Reclaim all stolen Southern Sudanese public funds before July 2011

Category: Writing aboard the Kenya Airways: A story on coming to Rwanda for the first time
Published on Monday, 21 February 2011 06:59
Written by Eluzai Abe Hakim, The New Sudan Vision (NSV),
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(United kingdom) - The article by Hakim Moi published in Gurtong on 4th February 2011 prompted me to write this contribution with the aim of stimulating discussion ahead of the inauguration of an independent nation  of Southern Sudan. The excerpt from the article I have just mentioned is pasted below to direct readers who wish to read the article in its entirety:

“Elijah Malok’s Bombshell: We already know of people who have millions in their accounts, whether in Ivory or Buffalo Bank. Where did you get the money from, it is simply because you got it wrongly”, Elijah Malok, President of Bank of Southern Sudan was quoted  in Sudan Tribune 2nd Feb 2011.

If, indeed, there are public servants in the Southern Sudan who  have bank accounts bulging with millions of pounds which they obtained  fraudulently, and if  it can be proven that this is the case, then the most logical way forward is to ask them to return this money to the Government of Southern Sudan to implement the numerous infrastructural developments it proposes to undertake. Siphoning money outside the country as has happened in several  currently struggling African countries only enriches foreign banks and Nations in which the Banks are located.Interest is charged on those monies and the Governments of those countries benefit through taxation.

The fact that the money is banked outside the Southern Sudan in certain cases referred to in Mr. Moi’s article is an indication of something pretty  fishy going on.  This issue must be addressed urgently without embarrassing those concerned but with their cooperation. Some of those who pilphered public funds might have done so  without the prior knowledge that what they were doing was detrimental to the economy of the Southern Sudan.  Others may simply not have the necessary intellectual capacity to rationalise the consequences of their actions to society. Hence a cautious approach to retrieving this money must be employed.

The money must be repaid to a fund such as “Southern Sudan reclaimed Fund for development(SSRFD)”. This fund should be administered independently of the  Government by a Development Committee made up of  representatives drawn  from  the ten  Southern Sudanese  states. The terms of reference of the Committee should be explicit and approved by parliament. The committee should have a time limited existence and may coopt the clergy, prominent and successful business people and academics.The bottom line is effective use of reclaimed funds in development to show prospective fraudsters what stolen can actually do for common man or woman.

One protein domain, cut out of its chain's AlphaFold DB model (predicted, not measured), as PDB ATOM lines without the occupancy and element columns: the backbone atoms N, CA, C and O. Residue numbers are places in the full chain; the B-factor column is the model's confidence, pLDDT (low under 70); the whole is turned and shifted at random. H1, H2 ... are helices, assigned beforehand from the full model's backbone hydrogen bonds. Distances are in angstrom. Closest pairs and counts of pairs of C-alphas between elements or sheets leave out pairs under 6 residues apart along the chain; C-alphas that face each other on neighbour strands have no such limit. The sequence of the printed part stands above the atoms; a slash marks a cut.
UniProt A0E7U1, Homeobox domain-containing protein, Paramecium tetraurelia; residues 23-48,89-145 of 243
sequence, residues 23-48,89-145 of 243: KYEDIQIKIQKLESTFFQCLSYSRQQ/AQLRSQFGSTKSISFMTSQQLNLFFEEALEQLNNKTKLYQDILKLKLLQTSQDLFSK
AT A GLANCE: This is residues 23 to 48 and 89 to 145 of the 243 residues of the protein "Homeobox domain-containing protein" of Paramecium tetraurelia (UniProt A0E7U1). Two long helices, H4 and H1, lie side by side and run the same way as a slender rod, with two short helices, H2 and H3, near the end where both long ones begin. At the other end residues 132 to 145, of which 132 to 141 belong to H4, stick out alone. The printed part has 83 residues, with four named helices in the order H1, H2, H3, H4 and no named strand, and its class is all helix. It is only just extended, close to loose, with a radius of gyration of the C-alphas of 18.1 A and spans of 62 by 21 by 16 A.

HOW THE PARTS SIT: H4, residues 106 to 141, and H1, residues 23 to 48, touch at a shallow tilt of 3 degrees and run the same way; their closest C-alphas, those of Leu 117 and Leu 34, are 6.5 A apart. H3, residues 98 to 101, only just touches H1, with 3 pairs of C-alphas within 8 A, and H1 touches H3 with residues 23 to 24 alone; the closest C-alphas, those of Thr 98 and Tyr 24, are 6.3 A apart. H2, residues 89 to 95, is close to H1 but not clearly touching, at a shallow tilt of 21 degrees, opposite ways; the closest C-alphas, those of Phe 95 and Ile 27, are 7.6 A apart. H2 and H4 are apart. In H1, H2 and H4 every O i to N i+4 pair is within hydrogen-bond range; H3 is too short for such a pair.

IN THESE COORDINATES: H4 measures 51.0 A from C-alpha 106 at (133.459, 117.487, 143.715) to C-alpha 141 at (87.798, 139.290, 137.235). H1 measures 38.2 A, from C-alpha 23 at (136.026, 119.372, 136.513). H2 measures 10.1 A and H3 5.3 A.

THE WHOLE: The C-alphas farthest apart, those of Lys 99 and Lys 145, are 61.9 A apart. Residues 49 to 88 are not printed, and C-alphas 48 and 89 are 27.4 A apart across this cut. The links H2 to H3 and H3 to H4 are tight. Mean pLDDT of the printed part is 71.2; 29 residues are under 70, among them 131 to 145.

The committee should concentrate on such development priorities as construction of primary schools in all States, improvement of existing  Hospitals or construction of new small hospitals(one hundred beds) where none exist in some States, improvement of feeder roads, provision of potable water and introduction of a micro loan scheme for women to develop viable businesses in their rural areas. Certainly there are other ideas this money can help support.If these or some of these objectives can be achieved with this unexpected income it will only alleviate the financial burden on the new Independent State

In the developed world, it is now a criminal offence for a citizen to stow money away in a foreign bank to avoid paying tax. All tax havens are now under scrutiny and no where is safe  to hide away money, especially with  Wiki Leaks on the prowl!.  Some countries in the West unfortunately welcome crooks from developing countries to bank their money in their countries though the money laundering laws are making this increasingly  difficult in the United Kingdom. Late President Mobutu of the  then Zaire, now Democratic Republic of the Congo(DRC), died with millions of his country’s wealth in unidentified Banks in countries outside the DRC! What a shame.  He deprived his country of vital development funds.

Those hoarding the money should be approached cautiously by the president and the justice Minister  to pay the money into this fund.  An amnesty to return the money should be declared.  Those who stubbornly decline to do so should be named and shamed and tried in the courts of Law. Extradition treaties need to be signed with neighbouring countries  and key countries in the West where large sums of money  are kept by these shadowy figures so they are repatriated back to the Southern Sudan for trial.  A mechanism for returning stolen money to Southern Sudan should be agreed with donor countries as this may reduce the need for aid. The family of a certain deceased African Leader had to relinquish large sums of money obtained fraudulently by the military leader because it was deemed unlikely that he would have earned that money as he had no other means of making the money apart from leading his country for a few years. The Swiss Banks concerned returned the money to the country concerned. It is possible to achieve this for Southern Sudan where a great deal of goodwill following the well conducted referendum exists in the West.

As  John F.Kennedy, the late President of the United States once said, “A rising tide raises all ships”. If we develop the infrastructure everyone benefits. If we don’t one person benefits. Let’s prove the critics who do not wish the Southern Sudan well wrong.

Dr.Eluzai Hakim is a Consultant Physician of Southern Sudanese origin  in the UK, Co-Editor of the Southern Sudan Medical Journal(SSMJ) and Medical Adviser to the St.Mary’s Hospital, Isle of Wight-Juba Hospital Link.